Do you have a little time? If so, then “ocha shimasho (Let’s do tea, or take a break over something to drink).” This is one of Japan’s most favored phrases and oldest customs. A breaking of the ice and shortening of the distance between people, the little ritual of ocha is to the Japanese what mealtimes are to the Chinese.
Above all, it offers a small space in the day for relaxation and regrouping. Whether this comes in the form of a chat on a train station platform with a can from a vending machine, or a sit-down-on-plush-chairs affair with crockery from Richard Ginori, ocha no jikan (time for tea — or any other nonalcoholic beverage) is a daily routine every person in Japan can relate to.
We are, after all, heirs of a history in which warlords and princes held their most important political conferences over cups of tea (when, unlike today, ocha meant green tea and nothing else). Don’t ask why, but we’ve always been prompted to seek meaning in the calm surface of a hot beverage and draw from it all kinds of notions that range from battle strategies to sexual seduction.
Two hundred years ago, ochaya (tea houses) served tea and sweets in the front of the shop and the back rooms were reserved for trysts with the chaya onna (tea house waitresses). Up until the end of World War II, urban “cafes” were staffed by jyokyu (women servers) who wore white ruffled aprons over their kimonos and were expected to peddle sexual favors along with serving such exotic Western concoctions such as uena kohi (Viennese-style coffee) and igirusu kocha (British red tea). Indeed, sex still has lingering connections to tea/coffee-taking (and exotic treats) — “ocha shimasenka (would you like to drink something)” is still the most familiar of pick-up lines.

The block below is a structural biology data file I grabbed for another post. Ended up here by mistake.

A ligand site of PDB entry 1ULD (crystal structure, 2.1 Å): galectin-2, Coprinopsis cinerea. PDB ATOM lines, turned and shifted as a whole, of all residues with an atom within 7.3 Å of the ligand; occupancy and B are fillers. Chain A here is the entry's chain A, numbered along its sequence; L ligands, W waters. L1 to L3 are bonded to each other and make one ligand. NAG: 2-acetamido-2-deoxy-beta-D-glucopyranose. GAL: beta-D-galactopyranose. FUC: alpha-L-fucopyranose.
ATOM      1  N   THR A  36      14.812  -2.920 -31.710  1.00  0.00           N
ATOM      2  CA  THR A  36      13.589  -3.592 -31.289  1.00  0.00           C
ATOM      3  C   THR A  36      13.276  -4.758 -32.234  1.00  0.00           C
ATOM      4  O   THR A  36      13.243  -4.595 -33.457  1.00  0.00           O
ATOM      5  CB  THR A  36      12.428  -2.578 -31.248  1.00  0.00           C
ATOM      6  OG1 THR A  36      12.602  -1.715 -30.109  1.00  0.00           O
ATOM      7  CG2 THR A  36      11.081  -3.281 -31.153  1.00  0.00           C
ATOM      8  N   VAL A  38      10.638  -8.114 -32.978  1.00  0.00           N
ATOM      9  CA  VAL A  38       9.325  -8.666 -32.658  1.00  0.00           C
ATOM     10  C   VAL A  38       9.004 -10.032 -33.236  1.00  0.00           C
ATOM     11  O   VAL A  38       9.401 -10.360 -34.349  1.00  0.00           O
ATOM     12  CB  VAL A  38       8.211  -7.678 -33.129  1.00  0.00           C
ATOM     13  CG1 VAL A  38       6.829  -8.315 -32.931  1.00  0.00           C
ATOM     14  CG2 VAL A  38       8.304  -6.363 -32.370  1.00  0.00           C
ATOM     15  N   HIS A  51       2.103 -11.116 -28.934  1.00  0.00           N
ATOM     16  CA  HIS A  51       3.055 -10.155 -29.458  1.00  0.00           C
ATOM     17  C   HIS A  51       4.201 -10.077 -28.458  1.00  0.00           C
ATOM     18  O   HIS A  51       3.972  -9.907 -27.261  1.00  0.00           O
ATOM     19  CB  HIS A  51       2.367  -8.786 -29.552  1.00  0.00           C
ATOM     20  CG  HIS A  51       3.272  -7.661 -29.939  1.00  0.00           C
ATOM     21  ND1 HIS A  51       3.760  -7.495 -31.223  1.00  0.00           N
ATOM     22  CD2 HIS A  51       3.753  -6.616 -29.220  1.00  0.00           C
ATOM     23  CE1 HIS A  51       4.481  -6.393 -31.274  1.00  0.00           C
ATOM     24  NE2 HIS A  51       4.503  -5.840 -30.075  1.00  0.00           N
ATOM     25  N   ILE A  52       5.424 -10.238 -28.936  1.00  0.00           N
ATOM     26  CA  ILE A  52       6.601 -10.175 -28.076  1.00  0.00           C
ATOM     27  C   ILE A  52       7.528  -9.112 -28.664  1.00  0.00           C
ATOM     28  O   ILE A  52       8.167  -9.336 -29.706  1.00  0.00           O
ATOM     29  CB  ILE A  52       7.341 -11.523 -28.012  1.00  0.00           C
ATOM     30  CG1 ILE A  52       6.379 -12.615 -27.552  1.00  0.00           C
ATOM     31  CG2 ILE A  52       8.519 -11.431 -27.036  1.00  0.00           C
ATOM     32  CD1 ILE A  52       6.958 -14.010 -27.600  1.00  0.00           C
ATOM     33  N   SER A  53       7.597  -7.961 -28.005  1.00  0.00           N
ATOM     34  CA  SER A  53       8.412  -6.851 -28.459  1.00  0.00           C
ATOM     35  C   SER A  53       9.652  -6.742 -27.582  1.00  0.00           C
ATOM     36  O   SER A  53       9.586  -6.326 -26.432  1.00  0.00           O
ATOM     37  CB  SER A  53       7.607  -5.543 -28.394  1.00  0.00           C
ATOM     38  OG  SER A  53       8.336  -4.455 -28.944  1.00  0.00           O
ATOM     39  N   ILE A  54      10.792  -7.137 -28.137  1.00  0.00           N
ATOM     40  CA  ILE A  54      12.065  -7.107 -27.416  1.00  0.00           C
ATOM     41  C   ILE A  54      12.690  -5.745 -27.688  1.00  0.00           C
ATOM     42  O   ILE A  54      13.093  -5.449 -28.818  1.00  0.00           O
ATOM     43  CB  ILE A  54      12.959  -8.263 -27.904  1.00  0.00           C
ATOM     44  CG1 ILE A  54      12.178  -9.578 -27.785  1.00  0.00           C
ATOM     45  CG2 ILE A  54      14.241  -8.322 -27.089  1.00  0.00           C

From the post-war years up until the late ’80s, Japanese coffee shops were divided into two categories: the jyunkissa (coffee shops) that didn’t serve alcohol, and the ordinary kissaten (shops for smoking and drinking) that did. In 10th grade, we were given seito-techo (student rule books) that stipulated a ban on entering all kissaten, but that said it was OK to visit the jyunkissa ones, provided one had parental permission or adult supervision, and not more frequently than once a month. Thus, kids understood that coffee shops were the domain of otona (adults).
We also learned that some of the shops had specific functions, like the kurashikku kissa (classical music coffee shops) that played the owners’ favorite symphonies and whose wall shelves were crammed with album collections. There were the jyazzu kissa (jazz coffee shops) that played endless Charlie Parker and Miles Davis on professional stereo systems and banned conversation among the customers.
Manga kissa stocked thousands of dog-eared manga for perusal and charged by the hour, not the cup.
And then, of course, there were the dohan kissa (come-with-a-companion coffee shops) where all the seats were small two-seater sofas in a tiny curtained booth. Coffee ran to 1,000 yen a cup, but for couples who didn’t have the funds for a love hotel, a dohan kissa was the preferred venue in which to spend an intimate two hours (especially in winter).
In the ’90s, the ocha scene got a booster shot of oshare (chic). Shabby dohan and smoky jyazzu joints disappeared to make way for the “cafe bars,” a product of the micromarketing schemes of corporate Japan. The result was a bevy of chic, little, dark-wood places equipped with inconveniently high tables and stools (very tough to negotiate for short folks, take it from me) on which perched Armani-wrapped guys and their expensive dates, chatting quietly over bad kakuteru (cocktails) and crackers.
Now the cafes have undergone another metamorphosis. Run by ambitious and creative youths all sporting individual visions of the perfect cafe, these are showcases of lovingly crafted decor and Japanese cafe cuisine, popularly known as cafe-meshi (cafe grub). The aim is to create the illusion that you’re walking into a cozy, smartly furnished apartment where you can casually order fare ranging from expertly baked English muffins topped with homemade jam, to an organic omelet des herbes worthy of a Parisian bistro or a down-home bowl of udon (Japanese noodles). Some may have the early work of celebrity girl photographer Hiromix on the walls (artfully unframed).
As the global beverage scene becomes ever-more defined by giant American franchises, it’s nice to know some people can still get this passionate over doing the ocha.